Friday, January 29, 2010

Ant Life

Ant society is highly organized: They travel for miles away from their home to find food, but instead of eating it immediately themselves, they bring it all the way back to feed everyone in the colony. When an ant dies, the others lift it up and carry it back to a designated area for the dead, an ant graveyard of sorts. My seventh grade history teacher always said respect for the dead was a fundamental principle for any civilization. Ants even have pets; they’ve “domesticated” aphids, who help with plant growth.


Smush. Oops, we’ve stepped on a few. But some other ants are going to lift the dead guys up and carry them home.


It’s interesting how we consider ourselves so superior to animals, when we act very much like animals most of the time. Sure, we’ve got the whole evolution thing down, but think about it. We are born, we search for basic needs (food and shelter), we mate and procreate, we defend our young, we vie for our territory, and then we die. And we’re pretty violent during the cycle. We are no different than the squirrels, who hoard acorns and live defending their notch in the tree.



I could learn some things from the ants, and the squirrels. To share my earnings of the day instead of keeping such trinkets all to myself. To simply consider my fellow species. Sitting, breathing the trees’ exhalations, feeling the sunray’s wavelengths permeate my cells, I feel very much connected to the other living creatures we share this space with. A fire ant crosses my bare foot. It’s a beautiful day.

Tuesday, January 19, 2010

Conceited & Deceitful


When the ankles flex after many hours perched on heels. When, after many good beers, you eat whatever the heck you want because your heart speaks louder than your hips. When all the words you ever thought you deserved to write completely fall away to broken slabs of syllables along the highway. Vocabulary roadkill under mac truck tires. When you are nothing but a happy fuck up, looking for that person to show the exponential value of how much you can love and be loved in return. Then wait a year.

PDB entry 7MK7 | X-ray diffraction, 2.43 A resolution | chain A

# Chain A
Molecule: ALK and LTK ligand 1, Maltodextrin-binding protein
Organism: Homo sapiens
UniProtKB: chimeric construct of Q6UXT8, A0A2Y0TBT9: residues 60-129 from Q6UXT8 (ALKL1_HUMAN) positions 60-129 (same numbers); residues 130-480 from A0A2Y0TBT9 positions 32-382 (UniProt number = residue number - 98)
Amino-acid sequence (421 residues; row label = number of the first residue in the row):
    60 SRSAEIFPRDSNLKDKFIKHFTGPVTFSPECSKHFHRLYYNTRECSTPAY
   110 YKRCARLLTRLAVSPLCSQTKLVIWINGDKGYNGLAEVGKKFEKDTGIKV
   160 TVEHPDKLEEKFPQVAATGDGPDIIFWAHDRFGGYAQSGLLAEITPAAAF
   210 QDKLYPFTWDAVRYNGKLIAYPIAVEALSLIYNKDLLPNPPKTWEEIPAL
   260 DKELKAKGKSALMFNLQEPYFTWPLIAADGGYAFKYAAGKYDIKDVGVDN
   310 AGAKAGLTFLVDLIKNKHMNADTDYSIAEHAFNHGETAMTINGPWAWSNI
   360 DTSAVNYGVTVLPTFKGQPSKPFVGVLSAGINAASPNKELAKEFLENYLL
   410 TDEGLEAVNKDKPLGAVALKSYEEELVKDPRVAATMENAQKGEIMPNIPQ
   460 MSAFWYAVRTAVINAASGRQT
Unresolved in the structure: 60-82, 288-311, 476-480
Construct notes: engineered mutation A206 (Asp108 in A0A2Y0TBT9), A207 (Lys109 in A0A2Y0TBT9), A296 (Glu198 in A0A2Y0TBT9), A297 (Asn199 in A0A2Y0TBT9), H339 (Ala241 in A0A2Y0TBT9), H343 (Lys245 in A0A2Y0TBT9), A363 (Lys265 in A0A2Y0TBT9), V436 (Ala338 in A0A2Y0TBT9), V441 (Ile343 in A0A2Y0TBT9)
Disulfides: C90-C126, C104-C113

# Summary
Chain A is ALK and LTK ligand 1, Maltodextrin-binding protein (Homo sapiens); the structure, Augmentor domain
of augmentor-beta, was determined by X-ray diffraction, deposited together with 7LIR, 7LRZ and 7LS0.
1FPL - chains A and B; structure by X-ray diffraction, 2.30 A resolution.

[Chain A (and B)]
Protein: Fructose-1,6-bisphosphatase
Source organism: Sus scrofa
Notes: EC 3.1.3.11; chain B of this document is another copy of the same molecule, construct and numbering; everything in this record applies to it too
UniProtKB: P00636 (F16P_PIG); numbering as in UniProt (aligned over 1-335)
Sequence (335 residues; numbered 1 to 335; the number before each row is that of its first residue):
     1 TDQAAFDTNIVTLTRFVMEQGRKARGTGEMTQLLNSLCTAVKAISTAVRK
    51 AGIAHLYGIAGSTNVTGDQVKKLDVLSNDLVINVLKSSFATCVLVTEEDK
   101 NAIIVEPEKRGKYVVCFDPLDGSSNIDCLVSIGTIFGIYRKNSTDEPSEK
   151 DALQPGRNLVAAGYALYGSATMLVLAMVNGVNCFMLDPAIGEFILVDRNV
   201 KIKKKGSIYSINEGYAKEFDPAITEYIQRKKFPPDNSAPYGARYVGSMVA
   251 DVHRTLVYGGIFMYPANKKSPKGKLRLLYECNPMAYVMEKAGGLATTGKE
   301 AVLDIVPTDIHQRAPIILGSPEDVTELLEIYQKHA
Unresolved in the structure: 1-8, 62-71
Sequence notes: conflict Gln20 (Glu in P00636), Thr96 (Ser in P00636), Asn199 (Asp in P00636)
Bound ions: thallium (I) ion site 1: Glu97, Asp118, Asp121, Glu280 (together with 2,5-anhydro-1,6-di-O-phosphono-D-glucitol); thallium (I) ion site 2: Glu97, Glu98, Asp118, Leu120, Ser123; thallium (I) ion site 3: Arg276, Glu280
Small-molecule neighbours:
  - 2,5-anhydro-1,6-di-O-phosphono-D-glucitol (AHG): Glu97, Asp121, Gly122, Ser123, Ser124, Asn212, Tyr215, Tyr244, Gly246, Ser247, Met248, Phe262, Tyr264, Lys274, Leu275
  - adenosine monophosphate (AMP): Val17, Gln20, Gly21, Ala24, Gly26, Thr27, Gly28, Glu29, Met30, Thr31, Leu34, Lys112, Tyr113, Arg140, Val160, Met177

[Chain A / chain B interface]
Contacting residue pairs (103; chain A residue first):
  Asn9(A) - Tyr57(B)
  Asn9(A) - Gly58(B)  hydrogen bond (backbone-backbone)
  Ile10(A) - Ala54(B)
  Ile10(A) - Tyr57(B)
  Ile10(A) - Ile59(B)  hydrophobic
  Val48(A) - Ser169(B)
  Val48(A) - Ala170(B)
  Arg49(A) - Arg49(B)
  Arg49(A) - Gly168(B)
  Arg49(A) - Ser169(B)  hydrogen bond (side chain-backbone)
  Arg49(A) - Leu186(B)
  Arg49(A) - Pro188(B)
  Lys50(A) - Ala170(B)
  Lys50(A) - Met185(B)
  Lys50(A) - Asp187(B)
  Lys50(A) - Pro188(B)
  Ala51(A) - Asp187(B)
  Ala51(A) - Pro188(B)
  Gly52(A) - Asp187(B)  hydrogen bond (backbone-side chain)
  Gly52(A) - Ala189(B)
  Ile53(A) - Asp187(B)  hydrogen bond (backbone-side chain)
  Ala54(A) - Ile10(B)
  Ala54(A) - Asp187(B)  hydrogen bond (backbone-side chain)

Cultivate the garden of quiet footsteps. Tend to the acres of madness. You’ll see me there in passing, like a ghost or the shadow of a birch tree. Maybe I’ll offer you my last blood orange, freshly plucked, or maybe I’ll be selfish and eat it for myself.

When everything seems so suddenly inconsequential. When the apostrophe’s juxtaposition is the nexus of your orbit. When you know how little you really are. And how much that hurts your simple eager pride. When you try to remind yourself how we are all brittle bones just waiting to be uncovered by some other responding person. Why does it always go back to another person? In the meantime, you strengthen yourself with proverbs and hypotheses, listening to the listless debate of eons unresolved, and you question, and you fire many gunshots, and you wound yourself, and those dearest to you. For me, it might be my parents. Angels, so to speak. With as many flaws as angels should have, if we are all to be called angels then. He waits for me, whoever he is, and he doesn’t even know it. Whoever he is, and damn the fairytales for instilling this sense of princely salvation, he will have a number on his hands. But she will be worth it, I assure you that.

Wednesday, January 6, 2010

Meditating on Beer




7 beers, 3.5 cigarettes, 4 hits, it’s 10:10 on the spot and I’m lying in bed surrounded by a wet bikini, a Yankees spring training ticket, a stolen jacket and a dying cell phone.


Thing is, I was supposed to go to meditation class tonight. If you don’t meditate, and you probably don’t since you’d rather spend your precious time reading shitty blogs, then you wouldn’t understand how amazing meditation really is. So let me try to explain it.


Meditation is like the perfect buzz without imbibing, inhaling or snorting anything. In actuality, it’s the opposite of being buzzed because instead of furthering the mental distraction, meditation purifies our normally frenetic minds. All it takes is some stillness. Thing is, stillness is really difficult to uncover, what with iPhones and Gossip Girl and billboards and bills to pay (or, ahem, facebook or blogs). But if you can set aside 5 or 10 minutes to just chill, to just shut the fuck up for 5 or 10 minutes, it can be a baptism.


It can be a “whoa, I don’t have to react to every stimulus that skitters across my path. I can breathe instead.” Just. Breathe. Ah.

It can be a new space within you that you didn’t even know existed. It can be that stream of clear, crisp, rushing water where the salmon swim, in those few pristine moments right before the grizzly bears chomp them up.

That’s my long way of saying I need meditation class, which allows me 90 minutes to sit, be still, breathe deeply, reconnect and feel like the person I want to be. As the Tao says, where the rough edges soften.


But not today, friends. No, today fate and Anheuser

Busch (or should I say InBev? Oh you fickle Capitalism, biting us Americans in the ass.) had other plans for my zen soul. Here’s how it played out: